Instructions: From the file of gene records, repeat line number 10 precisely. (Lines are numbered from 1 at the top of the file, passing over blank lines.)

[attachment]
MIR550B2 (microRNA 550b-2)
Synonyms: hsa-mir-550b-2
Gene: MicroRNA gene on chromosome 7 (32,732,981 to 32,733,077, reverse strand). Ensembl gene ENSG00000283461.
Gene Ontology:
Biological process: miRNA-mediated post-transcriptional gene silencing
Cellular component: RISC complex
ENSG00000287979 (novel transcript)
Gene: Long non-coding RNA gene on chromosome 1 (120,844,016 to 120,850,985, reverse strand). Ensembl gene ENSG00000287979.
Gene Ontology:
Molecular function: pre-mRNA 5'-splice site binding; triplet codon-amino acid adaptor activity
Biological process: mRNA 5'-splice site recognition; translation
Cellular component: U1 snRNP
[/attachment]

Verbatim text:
Molecular function: pre-mRNA 5'-splice site binding; triplet codon-amino acid adaptor activity